1. Thanks for sharing! Interesting read. As I was reading more about Walmart’s long-term strategy, I found it surprising that they have 6 types of stores [1]. Earlier this year, they already closed 269 stores and shut down their ‘Express’ format stores [2]. With the shift towards e-commerce, I believe Walmart will continue to close more stores and even reduce the various types of stores. Given their increased focus on digital wallets, tailored marketing emails, and digital coupons, I see them opening more Neighborhood style stores that you mentioned in your post. The drive-thru format provided by such stores would work seamlessly with the ‘click-and-pickup’ strategy.

    I’d also be curious to see if they start investing in building an operating model around deliveries and if they can make it profitable. Companies such as Uber (UberEATs) and Amazon have been trying to solve the ‘last mile’ problem but they continue to bleed cash [3].


  2. Interesting take on an player that is really having to re-imagine itself in the world of the online shopper.

    I think you are absolutely spot on when you talk about Walmart’s drive to build customer relationships via their stores. However quick or convenient e-commerce is for shoppers, it does take an element of control out of the process for sellers. With stores, however, there is real opportunity for shopper engagement which, when done well, can increase a customer’s affinity with the brand exponentially. On top of this, by virtue of simply having a bricks and mortar presence, brands like Walmart ensure they are always top of mind with consumers; in effect, the stores serve as advertisement platforms.

    To that end, I feel there will always be some space for the role of the physical store. However, this role is clearly coming under threat from the margin maximising rise of e-commerce. As such, it is key that Walmart continues to innovate to make its stores relevant and redefine them for the digital world.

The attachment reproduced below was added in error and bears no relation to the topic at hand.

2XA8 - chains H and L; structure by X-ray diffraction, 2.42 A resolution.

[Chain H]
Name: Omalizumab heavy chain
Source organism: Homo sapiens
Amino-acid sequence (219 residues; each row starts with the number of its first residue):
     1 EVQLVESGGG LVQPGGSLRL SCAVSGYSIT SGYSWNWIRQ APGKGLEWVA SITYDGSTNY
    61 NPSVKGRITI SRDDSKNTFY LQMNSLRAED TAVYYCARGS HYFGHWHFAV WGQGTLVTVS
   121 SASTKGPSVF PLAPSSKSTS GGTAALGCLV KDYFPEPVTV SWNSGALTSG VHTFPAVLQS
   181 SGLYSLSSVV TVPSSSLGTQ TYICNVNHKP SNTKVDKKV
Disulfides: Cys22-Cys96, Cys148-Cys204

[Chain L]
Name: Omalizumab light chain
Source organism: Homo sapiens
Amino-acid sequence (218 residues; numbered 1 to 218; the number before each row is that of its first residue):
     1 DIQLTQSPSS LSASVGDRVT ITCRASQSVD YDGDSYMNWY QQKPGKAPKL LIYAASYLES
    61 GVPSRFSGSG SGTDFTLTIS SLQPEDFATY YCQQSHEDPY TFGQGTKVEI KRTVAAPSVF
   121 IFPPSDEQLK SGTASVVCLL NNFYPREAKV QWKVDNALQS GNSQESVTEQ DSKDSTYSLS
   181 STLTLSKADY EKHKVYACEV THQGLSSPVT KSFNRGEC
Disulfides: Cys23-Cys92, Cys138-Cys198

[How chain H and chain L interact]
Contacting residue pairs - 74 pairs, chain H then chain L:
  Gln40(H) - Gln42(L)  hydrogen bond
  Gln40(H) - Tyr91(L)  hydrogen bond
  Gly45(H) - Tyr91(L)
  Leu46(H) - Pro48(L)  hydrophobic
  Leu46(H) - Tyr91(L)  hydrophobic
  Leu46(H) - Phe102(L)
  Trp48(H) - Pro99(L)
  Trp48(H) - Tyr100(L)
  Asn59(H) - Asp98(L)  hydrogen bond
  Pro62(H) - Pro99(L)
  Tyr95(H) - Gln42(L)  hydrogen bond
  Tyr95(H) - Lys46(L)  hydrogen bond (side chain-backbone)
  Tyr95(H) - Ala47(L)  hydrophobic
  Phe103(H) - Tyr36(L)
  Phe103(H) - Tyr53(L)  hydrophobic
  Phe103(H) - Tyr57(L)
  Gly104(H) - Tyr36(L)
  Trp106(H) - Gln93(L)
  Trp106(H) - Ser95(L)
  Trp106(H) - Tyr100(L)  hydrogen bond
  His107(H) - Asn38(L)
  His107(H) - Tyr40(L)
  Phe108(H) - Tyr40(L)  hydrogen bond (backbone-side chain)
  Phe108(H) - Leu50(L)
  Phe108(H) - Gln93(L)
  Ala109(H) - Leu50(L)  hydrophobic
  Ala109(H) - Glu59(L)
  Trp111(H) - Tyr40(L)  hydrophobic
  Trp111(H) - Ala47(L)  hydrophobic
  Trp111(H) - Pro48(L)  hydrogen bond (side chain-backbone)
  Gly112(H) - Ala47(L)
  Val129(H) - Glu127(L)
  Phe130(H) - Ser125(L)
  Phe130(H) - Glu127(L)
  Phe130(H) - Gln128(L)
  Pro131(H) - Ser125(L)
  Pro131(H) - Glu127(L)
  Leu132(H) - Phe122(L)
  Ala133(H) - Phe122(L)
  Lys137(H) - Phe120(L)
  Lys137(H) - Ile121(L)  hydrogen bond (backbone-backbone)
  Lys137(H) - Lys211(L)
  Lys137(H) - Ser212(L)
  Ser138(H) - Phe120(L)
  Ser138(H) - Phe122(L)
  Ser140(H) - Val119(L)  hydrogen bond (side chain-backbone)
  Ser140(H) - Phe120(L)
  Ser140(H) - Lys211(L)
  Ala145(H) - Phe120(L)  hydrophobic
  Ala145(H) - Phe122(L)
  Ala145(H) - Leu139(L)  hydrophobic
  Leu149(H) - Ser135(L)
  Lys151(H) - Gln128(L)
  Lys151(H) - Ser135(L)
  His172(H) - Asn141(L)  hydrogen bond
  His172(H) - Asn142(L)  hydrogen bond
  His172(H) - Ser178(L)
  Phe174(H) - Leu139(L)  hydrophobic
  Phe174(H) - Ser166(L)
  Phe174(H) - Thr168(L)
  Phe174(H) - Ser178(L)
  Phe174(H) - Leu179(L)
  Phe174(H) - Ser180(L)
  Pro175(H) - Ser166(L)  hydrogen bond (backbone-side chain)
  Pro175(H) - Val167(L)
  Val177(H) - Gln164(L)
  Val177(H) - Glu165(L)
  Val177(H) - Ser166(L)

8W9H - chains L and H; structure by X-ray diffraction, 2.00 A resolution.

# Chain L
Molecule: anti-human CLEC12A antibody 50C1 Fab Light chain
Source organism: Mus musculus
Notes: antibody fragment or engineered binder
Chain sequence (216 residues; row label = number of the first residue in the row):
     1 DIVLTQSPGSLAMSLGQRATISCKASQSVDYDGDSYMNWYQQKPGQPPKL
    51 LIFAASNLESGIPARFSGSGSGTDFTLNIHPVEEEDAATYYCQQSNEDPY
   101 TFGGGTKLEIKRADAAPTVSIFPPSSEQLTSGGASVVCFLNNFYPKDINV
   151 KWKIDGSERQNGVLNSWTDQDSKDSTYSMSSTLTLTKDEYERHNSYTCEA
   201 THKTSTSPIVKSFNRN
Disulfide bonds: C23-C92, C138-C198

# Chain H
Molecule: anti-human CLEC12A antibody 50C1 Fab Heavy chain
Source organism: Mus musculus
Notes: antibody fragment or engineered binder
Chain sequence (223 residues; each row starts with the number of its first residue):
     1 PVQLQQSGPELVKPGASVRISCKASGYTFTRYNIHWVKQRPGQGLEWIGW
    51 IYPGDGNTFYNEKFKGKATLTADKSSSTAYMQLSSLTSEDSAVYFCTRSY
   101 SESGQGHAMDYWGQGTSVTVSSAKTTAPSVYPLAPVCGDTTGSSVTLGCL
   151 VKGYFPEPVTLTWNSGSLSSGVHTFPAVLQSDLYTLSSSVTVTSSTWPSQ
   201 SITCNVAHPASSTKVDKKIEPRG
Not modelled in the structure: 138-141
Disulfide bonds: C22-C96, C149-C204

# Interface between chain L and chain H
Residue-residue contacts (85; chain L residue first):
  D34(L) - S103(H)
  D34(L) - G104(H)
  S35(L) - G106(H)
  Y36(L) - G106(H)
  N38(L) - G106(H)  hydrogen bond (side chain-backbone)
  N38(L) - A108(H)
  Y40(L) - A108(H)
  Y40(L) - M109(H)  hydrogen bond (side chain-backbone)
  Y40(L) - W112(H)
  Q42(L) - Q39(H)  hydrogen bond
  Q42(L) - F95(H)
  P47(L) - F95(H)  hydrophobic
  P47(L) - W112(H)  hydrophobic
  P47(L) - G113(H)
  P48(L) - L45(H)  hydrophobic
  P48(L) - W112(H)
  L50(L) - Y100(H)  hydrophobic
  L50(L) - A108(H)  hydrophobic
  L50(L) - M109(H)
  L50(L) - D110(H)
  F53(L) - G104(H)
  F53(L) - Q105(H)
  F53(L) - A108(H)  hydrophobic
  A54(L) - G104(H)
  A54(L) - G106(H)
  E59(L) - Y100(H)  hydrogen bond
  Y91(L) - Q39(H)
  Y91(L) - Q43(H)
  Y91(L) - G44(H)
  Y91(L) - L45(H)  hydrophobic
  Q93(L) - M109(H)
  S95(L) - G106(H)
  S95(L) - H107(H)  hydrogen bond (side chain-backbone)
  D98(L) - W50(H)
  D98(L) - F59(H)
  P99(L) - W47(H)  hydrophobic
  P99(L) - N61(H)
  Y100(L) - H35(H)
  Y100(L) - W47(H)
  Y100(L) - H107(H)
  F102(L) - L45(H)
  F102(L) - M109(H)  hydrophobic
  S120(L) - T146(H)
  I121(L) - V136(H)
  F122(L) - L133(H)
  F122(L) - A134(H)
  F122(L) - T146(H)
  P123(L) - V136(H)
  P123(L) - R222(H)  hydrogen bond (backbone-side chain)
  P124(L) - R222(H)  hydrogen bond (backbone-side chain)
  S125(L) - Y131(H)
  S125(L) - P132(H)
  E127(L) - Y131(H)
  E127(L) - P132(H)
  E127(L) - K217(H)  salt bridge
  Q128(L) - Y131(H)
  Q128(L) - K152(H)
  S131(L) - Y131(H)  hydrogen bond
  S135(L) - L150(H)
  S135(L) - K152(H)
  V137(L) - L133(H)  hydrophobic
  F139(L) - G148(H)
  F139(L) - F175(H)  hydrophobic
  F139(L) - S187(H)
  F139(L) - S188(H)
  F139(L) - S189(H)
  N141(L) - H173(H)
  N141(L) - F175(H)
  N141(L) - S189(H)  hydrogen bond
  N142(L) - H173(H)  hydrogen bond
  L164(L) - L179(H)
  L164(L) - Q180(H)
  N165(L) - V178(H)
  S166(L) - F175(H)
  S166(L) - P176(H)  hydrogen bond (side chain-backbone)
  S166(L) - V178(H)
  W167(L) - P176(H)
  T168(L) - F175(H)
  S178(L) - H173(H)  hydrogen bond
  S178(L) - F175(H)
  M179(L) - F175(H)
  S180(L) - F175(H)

More generally, I have been interested to read about Walmart’s push to have an online presence via social media. With 34,000,0000+ Facebook likes, 210,000+ Twitter followers, 33,000+ followers on Pinterest and 20 bloggers called “Walmart Moms”, they have a very well defined social media strategy that many old-world retail brands could learn from.


  3. While reading this article I kept thinking about how Walmart’s future focus on ecommerce and omnichannel hinges on acquiring millennial customers. As online retail presence balloons, we are all forming habits and becoming increasingly brand-loyal to online marketplaces. Since Walmart’s core competency is brick-and-mortar stores, it didn’t surprise me to read about the company’s recent acquisition of As one of the fastest growing ecommerce companies in the US, their customer bases skews heavily towards urban and millennial, populations where Walmart is currently under-penetrated. With an average of 400,000 shoppers being added monthly, it seems like this will bring Walmart one step closer to realizing their vision of a new omnichannel shopping experience.


  4. Great article, thanks for sharing. I find it interesting how many different ways that Wal-Mart tries to meet the buying behavior of its customer. When it comes to competitors, convenience is in many ways the biggest factor in purchases — and that is different for each product category. For example, people are fine buying non-perishable food items online, but prefer to buy perishables at the store. Likewise, household items are easy to buy online, but most would like to physically look at electronics before purchasing. My prediction is that giants like Wal-Mart will realize that buying behaviors are more dependent on the type of product, and less dependent on the individual consumer, and then respond by primarily carrying items like perishable food and electronics in stores, rather than everything under the sun. Or maybe they will just continue selling to the customer in every which way they can think of – we will see!